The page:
Student, 22, overcomes testicular cancer after noticing 'pea-sized lump as hard as a snooker ball'
A student who was diagnosed with testicular cancer four days after his 21st birthday has revealed he has overcome the disease.
Stewart Morgan was leaning against a bathroom sink when he felt "real discomfort" in his right testicle on 10 October, 2019.
The finance student, now 22, noticed a "pea-sized lump" that was "as hard as a snooker ball".
Feeling "instant panic", Morgan was referred to a specialist, who diagnosed a grade one seminoma tumour.
With the cancer not having spread, Morgan, from Edinburgh, had surgery to remove the tumour on 30 October.
Read more: Nearly 11,000 breast cancer cases undiagnosed in UK due to pandemic
Eighteen months on, Morgan will have regular check-ups for the next four years, with scans and tests so far showing no sign of the disease.
This testicular cancer awareness month, Morgan is speaking out to encourage other men to regularly check their genitals, stressing "early detection is life changing".
More than 2,000 men are diagnosed with testicular cancer every year in the UK, with the risk highest among those aged 30 to 34.
The NHS recommends men "get to know their body and see a GP if they notice any changes".
Read more: Two in five with cancer symptoms did not seek help in first coronavirus wave
"I never ever did it," Morgan told Yahoo UK. "I fell in the trap every young guy does."
After feeling the initial discomfort, Morgan examined his testicles in the shower.
"I noticed instantly it [the right testicle] was much larger than the other one," he said.
"It was as hard as a snooker ball. At the bottom I felt a lump the size of a pea. Touching that was very sensitive [and] quite painful."
Feeling "instant panic", Morgan arranged to see his GP the following day, who referred him for an ultrasound.
Read more: Gene behind third of cancers turned off by scientists
With the scan being inconclusive, Morgan was referred to a urologist.
"The urologist was very straight to the point," said Morgan.
"He said 'this is clearly a cancerous tumour by the size and nature of it'.
"My heart just completely sunk."
A keen cyclist, Morgan thought of Lance Armstrong, who was forced to have brain surgery after his testicular cancer spread.
"Was I going to die? Was I going to have brain surgery? Was I going to lose my hair to chemo?" he questioned.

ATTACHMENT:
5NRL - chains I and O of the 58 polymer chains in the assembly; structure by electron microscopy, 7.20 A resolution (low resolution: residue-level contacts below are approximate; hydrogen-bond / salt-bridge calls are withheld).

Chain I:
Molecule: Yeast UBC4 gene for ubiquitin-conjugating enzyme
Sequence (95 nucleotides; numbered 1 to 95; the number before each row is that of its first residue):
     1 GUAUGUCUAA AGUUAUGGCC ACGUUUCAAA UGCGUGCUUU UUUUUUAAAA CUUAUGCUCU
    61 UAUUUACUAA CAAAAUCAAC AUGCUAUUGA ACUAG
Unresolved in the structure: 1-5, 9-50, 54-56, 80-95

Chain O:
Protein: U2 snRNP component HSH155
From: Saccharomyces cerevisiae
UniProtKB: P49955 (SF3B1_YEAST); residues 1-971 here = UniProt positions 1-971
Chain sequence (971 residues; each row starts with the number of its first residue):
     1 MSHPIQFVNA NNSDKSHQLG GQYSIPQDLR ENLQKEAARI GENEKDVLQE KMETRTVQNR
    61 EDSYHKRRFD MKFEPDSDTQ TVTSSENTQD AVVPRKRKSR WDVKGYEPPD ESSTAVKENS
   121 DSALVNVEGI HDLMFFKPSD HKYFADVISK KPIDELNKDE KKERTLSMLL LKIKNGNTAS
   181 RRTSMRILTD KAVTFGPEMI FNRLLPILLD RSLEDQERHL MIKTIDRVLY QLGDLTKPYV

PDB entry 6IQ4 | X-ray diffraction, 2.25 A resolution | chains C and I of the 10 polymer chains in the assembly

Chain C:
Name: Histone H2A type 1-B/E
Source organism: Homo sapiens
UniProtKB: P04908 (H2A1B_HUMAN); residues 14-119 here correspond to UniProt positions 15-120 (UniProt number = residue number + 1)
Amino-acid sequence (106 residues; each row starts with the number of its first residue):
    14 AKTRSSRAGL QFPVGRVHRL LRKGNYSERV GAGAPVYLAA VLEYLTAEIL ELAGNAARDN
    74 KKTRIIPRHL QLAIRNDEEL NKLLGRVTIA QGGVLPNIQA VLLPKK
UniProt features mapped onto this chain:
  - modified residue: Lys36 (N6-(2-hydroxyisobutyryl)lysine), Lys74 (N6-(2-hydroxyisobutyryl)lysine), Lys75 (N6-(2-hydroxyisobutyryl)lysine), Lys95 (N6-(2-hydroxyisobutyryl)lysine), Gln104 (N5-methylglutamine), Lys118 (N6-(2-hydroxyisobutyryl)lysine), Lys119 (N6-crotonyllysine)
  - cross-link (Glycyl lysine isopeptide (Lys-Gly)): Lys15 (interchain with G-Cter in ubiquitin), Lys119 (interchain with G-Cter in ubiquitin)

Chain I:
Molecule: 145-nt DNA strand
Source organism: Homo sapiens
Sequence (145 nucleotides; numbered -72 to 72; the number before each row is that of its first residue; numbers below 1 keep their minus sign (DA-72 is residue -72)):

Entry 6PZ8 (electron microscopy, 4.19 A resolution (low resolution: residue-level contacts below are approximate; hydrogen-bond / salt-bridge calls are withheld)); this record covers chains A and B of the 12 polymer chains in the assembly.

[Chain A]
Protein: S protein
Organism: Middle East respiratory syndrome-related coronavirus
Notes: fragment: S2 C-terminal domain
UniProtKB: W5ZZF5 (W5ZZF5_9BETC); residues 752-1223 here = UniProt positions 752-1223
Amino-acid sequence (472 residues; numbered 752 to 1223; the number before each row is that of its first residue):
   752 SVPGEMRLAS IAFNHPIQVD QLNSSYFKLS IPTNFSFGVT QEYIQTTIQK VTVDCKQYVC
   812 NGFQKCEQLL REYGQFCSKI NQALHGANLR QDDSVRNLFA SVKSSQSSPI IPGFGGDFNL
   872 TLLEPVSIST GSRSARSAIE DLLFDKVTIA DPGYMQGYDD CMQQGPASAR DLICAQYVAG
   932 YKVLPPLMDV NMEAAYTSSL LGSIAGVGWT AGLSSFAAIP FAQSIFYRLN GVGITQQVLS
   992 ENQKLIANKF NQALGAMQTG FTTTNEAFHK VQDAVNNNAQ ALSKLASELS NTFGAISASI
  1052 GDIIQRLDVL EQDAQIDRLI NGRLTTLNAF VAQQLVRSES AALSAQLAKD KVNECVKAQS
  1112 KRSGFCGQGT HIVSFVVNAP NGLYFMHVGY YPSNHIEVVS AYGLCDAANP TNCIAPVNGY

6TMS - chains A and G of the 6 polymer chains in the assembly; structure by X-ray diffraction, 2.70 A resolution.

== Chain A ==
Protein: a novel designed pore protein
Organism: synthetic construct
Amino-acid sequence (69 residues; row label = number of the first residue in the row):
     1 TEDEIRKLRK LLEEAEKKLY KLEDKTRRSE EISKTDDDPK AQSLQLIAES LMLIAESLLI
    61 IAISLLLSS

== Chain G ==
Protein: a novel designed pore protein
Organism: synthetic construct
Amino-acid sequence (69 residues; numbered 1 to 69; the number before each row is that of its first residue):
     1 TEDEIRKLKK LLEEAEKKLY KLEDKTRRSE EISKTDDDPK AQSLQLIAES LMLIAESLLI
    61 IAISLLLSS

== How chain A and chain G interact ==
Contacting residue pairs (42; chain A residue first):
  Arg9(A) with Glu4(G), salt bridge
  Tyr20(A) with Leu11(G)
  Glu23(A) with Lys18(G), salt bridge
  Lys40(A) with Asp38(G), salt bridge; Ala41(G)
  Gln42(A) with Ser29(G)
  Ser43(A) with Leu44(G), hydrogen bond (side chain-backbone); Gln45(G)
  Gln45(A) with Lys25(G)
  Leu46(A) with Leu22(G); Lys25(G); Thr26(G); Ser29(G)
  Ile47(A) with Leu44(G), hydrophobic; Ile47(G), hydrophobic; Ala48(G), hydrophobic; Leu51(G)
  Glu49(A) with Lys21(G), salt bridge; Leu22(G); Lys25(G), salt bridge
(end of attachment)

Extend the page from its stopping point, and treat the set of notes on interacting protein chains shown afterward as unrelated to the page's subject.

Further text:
Watch: What is testicular cancer?
Morgan initially kept the health scare to himself, keen not to worry his parents, who were celebrating their 25th wedding anniversary in New York at the time.
"When they came home it was really early in the morning," said Morgan. "I said 'can you come through to the kitchen? Can you sit down?'
"I said 'I have surgery in two days because I've been diagnosed with testicular cancer'.
"Their faces went from anxious to so confused and worried and sick."
With the support of his parents, siblings and girlfriend, Morgan had the cancerous testicle replaced with a prosthetic.
Medics discovered Morgan actually had two tumours next to each other, one measuring around 1cm and the other 1.5cm.
"They [the medics] said they wouldn't be hugely concerned unless it was about 4cm," said Morgan.
Read more: Breast cancer risk may be reduced by working outdoors
After spending one year under "surveillance", Morgan will continue to have blood samples taken every three months, and undergo an MRI scan every six months, for the next four years.
The ordeal prompted Morgan to defer his finance studies at Heriot Watt University by one year.
"It was the best decision I made," he said. "I was a month and a half behind."
Since the surgery, Morgan has been doing "great".
At the time of his diagnosis, the student thought "it was the end of the world".
"I'm very grateful for my health now," he said. "There's so much more to life now than you ever realise."
Keen to one day be a parent, Morgan has been told he should be able to father a child.
"You only need one testicle to produce healthy sperm," he said.
This testicular cancer awareness month, the charity Movember is urging men to #KnowThyNuts.
A 2019 YouGov survey of more than 2,500 men found over three in five (62%) aged 18 to 34 did not know how to perform a testicular self-examination.
Less than a third of the men (28%) had checked their testicles in the past year.
"Look out for lumps, an increase in size, an achy feeling, a heavy feeling, if it's [a testicle] a lot harder than the other one," said Morgan.
"Any difference you notice, do not put off seeing someone. Early detection is life changing."
Most testicles are around the same size, however, it is common for one to be slightly bigger or hang lower.
The testicles should feel smooth, with no lumps or bumps, as well as firm but not hard.
Pain or discomfort can also be a sign of testicular cancer.
"Disruptions due to COVID-19 [the disease caused by the coronavirus] could mean some men may have delayed those potentially life-saving conversations with their doctor," said Sam Gledhill, Movember's global director of testicular cancer.
“The good news is it's as simple as adding self-checks to your regular routine and the shower is a great place to start.
"Around once a month, just carefully and gently roll one nut at a time between your thumb and fingers.
"In most cases, the outcome for men with testicular cancer is positive, however, early detection is key.
"If you have any concerns or you notice any changes, don't panic, but do get in front of a doctor and talk to them about it."